Search results for: Evaluation
Page 1/6 56 items
Does Teacher Learning Last? Understanding How Much Teachers Retain Their Knowledge After Professional Development
Teacher professional development (PD) is seen as a promising intervention to improve teacher knowledge, instructional practice, and ultimately student learning. While research finds instances of significant program effects on teacher knowledge, little is known about how long these effects last. If teachers forget what is learned, the contribution of the intervention will be diminished. Using a large-scale data set, this study examines the sustainability of gains in teachers’ content knowledge for teaching mathematics (CKT-M). Results show that there is a negative rate of change in CKT after teachers complete the training, suggesting that the average score gain from the program is lost in just 37 days. There is, however, variation in how quickly knowledge is lost, with teachers participating in summer programs losing more rapidly than those who attend programs that occur during school years. The implications of these findings on designing and evaluating PD programs are discussed.
Updated: Mar. 15, 2021
Faced with declining numbers of students in teacher education programs, policymakers in many states are considering new actions that might increase teacher supply. One approach that has gained increasing popularity is community colleges beginning to offer 4-year degrees in teacher education. This study explores state adoption of these programs and its effect on the number and diversity of students earning bachelor’s degrees in teacher education. Overall, the authors find no effect of these programs; however, in the limited case of a state with widespread use of community college baccalaureate (CCB) teacher education programs they find that degree production increased, yet the diversity of the graduates declined.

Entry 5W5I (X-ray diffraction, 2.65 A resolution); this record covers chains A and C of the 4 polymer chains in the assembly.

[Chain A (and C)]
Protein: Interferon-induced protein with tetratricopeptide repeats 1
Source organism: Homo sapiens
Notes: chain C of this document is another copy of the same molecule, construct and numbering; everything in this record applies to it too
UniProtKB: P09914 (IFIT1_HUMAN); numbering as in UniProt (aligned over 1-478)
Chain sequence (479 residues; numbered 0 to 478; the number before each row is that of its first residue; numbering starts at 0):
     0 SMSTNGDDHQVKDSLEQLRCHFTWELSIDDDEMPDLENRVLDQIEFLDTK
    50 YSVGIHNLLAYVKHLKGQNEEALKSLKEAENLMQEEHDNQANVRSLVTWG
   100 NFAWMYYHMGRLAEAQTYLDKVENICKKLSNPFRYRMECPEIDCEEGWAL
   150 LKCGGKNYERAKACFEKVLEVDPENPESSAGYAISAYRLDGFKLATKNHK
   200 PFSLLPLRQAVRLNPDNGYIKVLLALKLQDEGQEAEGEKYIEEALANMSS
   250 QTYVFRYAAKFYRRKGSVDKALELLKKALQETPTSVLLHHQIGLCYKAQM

Updated: Aug. 11, 2019
The purpose of this study was to assess the emotional intelligence (EI) of the student in the process of training for teaching in secondary schools. The findings reveal that the participants show acceptable levels of EI and skills that are adequate to feel, express and understand their emotions according to the criteria that each of the instruments used present: MSCEIT and TMMS-24. Furthermore, the authors found differences among students enrolled in the various specialities of the Master’s degree in Teacher Training in some aspects of EI, namely in the strategic EI area and the branch of emotional management in the Physical Education and Educational Guidance specialities.
Updated: Jun. 10, 2018
This study aimed to explore the impact on program improvement of systematically gathering P-12 student learning data over a 5-year period. The findings reveal that candidates can demonstrate a positive impact on student learning that is generally equivalent for P-12 students of all ethnicities and learning needs. The authors did not identify statistically significant learning gain differences among P-12 students. The data also indicated that participants could differentiate instruction and meet the needs of all learners.
Updated: Feb. 22, 2018
This study investigates the attitude of mentors toward student teachers’ team teaching in general and toward parallel and sequential teaching in particular. Furthermore, the authors also examine the advantages and disadvantages the mentors see for the actors involved (mentors, student teachers, and learners) and the conditions they consider necessary for successful implementation. The findings indicate that mentors demonstrated an openness toward the use of team teaching during field experiences. The mentors identified both advantages and disadvantages for mentors and student teachers.